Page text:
Assignment (allow 20 minutes or so):

Elect a group leader to moderate your discussion. Then work through the following questions and tasks. Take notes and be prepared to make a brief oral presentation when you are finished.

  • What is the official Russian line of investigation about the crime and what, perhaps obvious, aspect is not even being considered?
  • Why might you guess that this stance may be self-serving for the government?
  • What do those attending the memorial march on Sunday, March 1, think about the government’s position? Why do you think would they say, “these bullets were meant for each of us”?
  • Mr. MacKinnon claims that the Kremlin had no good motive to do this. Why?
  • How might the Russian media have played a part, according to Mr. MacKinnon? Who owns these media? Would this make you suspicious—why or why not?
  • How might there be a connection between the assassination and the “with-us-or-against-us atmosphere” in Russia? Why might this kind of policy tend to foment violence against dissenters?
  • Mr. Putin called those who disagree with his government’s policy on Ukraine and with his contention that Russia is surrounded by enemies, “action by a fifth column, this disparate bunch of national traitors.” What is meant by a fifth column? How serious is a charge of treason, typically? Could he be telling the truth?
  • Mr. MacKinnon suggests the assassination may have been carried out by a “hard-core nationalist.” Why?
  • What is the nature of the “hate” that opposition politician Gennady Gudkov mentions as a key to changing Russia, one way or the other?
  • Why would the location of the assassination lead to a greater likelihood of the killer or killers being apprehended more quickly? Does the location itself make you suspicious? Why or why not?
  • Does the nature of the assassination support the hypothesis that it may have been personal, something resulting from Mr. Nemtsov’s private life?
  • Why possible motives could a Ukrainian or an Islamic radical have to commit this crime? How credible do these suggestions seem to you and why?
  • What is meant by “sacred victim” as described by Sergei Markov? How might it ignite more violence and to what ends? How might this characterization be useful to Mr. Markov?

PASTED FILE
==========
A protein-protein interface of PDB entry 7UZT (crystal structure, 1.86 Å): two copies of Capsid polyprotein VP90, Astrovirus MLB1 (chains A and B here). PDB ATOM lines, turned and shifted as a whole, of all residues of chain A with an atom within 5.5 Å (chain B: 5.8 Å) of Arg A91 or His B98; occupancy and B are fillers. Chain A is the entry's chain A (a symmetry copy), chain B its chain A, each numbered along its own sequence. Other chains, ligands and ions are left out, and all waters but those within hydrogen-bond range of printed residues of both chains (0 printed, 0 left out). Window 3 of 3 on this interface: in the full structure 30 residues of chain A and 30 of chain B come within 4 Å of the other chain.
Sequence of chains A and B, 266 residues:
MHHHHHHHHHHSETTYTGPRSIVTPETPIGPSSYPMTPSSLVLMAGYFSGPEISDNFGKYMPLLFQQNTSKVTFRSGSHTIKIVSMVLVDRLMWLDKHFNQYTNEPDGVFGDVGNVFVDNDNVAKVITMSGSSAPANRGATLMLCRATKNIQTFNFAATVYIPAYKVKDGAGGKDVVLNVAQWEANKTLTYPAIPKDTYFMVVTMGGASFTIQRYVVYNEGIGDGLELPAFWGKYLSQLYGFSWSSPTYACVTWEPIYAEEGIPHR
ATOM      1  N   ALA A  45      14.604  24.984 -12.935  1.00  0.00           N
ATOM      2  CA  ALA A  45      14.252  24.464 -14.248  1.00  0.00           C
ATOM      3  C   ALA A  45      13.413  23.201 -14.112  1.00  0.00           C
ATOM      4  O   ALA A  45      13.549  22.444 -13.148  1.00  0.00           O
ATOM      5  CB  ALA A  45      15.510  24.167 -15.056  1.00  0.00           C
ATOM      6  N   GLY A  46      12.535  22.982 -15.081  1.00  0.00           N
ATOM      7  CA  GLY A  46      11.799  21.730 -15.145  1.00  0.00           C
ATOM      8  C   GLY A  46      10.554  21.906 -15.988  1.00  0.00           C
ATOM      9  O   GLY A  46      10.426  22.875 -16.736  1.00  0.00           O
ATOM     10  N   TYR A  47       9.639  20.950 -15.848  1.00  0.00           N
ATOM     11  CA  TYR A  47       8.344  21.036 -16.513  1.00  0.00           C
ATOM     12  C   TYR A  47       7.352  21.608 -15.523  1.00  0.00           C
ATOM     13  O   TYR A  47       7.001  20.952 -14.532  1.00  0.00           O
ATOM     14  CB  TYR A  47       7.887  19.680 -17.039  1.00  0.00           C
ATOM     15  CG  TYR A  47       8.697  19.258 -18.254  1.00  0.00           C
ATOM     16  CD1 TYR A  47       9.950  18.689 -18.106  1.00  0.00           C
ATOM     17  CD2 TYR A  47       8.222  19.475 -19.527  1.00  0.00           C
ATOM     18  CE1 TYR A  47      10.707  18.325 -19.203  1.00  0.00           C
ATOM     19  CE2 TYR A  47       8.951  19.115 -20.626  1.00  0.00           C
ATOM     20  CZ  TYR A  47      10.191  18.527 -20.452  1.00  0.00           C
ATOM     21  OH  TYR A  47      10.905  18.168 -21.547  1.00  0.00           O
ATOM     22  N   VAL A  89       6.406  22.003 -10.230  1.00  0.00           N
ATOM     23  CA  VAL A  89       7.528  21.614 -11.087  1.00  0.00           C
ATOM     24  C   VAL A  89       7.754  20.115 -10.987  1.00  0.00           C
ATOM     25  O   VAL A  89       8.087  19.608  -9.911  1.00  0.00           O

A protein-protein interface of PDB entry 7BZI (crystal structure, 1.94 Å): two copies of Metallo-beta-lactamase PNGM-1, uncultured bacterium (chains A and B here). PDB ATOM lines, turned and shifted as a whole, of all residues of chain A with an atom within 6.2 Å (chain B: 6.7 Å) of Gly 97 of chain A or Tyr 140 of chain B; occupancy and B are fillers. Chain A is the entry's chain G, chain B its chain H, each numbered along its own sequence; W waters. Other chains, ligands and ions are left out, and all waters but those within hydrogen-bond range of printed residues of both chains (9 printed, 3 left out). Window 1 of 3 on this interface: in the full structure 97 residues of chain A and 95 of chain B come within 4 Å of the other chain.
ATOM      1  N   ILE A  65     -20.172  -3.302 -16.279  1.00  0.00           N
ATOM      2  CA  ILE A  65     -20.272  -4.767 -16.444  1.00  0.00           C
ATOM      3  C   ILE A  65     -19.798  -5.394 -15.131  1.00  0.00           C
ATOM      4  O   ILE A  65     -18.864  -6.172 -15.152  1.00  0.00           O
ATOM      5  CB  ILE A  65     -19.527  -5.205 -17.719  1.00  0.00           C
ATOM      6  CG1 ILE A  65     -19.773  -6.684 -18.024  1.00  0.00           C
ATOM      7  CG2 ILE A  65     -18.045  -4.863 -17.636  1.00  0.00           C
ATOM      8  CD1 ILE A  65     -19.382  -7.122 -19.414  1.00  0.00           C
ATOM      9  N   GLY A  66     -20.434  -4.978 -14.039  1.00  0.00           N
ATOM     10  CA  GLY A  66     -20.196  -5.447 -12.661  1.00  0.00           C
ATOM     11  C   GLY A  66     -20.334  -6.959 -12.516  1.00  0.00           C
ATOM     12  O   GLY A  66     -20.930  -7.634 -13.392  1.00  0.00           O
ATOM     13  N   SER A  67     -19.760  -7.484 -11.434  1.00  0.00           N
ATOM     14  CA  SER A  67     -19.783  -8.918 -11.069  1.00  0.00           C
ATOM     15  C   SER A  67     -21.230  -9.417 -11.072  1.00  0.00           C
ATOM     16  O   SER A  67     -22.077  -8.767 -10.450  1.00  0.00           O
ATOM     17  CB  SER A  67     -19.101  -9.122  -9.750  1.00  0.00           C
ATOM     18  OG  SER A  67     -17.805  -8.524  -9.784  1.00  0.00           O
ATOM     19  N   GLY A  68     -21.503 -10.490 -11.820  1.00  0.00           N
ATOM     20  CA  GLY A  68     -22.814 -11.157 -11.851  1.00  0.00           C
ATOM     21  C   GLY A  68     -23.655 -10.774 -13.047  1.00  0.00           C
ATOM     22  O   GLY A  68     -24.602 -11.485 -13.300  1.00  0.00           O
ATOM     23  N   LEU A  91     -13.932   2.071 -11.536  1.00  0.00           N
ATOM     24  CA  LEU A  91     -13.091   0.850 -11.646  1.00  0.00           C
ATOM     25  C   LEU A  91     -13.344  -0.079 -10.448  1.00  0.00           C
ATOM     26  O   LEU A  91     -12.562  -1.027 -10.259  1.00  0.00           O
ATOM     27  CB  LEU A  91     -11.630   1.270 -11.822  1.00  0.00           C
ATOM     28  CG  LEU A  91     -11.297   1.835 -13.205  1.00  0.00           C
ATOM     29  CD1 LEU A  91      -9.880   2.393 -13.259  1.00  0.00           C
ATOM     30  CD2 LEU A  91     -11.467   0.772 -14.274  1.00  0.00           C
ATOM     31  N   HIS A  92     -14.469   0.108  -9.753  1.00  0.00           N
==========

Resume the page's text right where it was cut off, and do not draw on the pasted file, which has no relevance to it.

• What is the prevailing view on the reasons for tracing the assassination “all the way to the top in Russia”? Describe this view and see if you can explain why it is popular?
  • Do you think “These are only the first six bullets?” Why or why not?
  • Do you think it is reasonable, based on this article, to suggest who and what was behind this assassination? Do you think Mr. MacKinnon leans toward one theory more than to another, and if so, which one? Give reasons.
  • Finally, our own Canadian government is currently working on anti-terrorism legislation that is based on the claim that Canadians are at risk from threats and dangers from both inside and outside Canada. What is your view on this? Do you think we should be legitimately afraid, or is this, in part, perhaps, playing politics to score points in the next election?

When students have completed their work, review the list of questions and see if any groups achieved consensus on them. If so, see if other students or groups care to challenge them on their positions.

Consolidation of Learning:

  • Oral presentations of groups reports at the end of the class.
Success and Additional Learning

Success Criteria:

  • Students opinions appear to be based on the information and not just on any preferred bias or “gut feeling.” Or, students are unable to come to an informed opinion based on the information.

Confirming Activity:

  • Have students follow this story in the media and report to class. Note when subsequent information shows support for any views students expressed in class.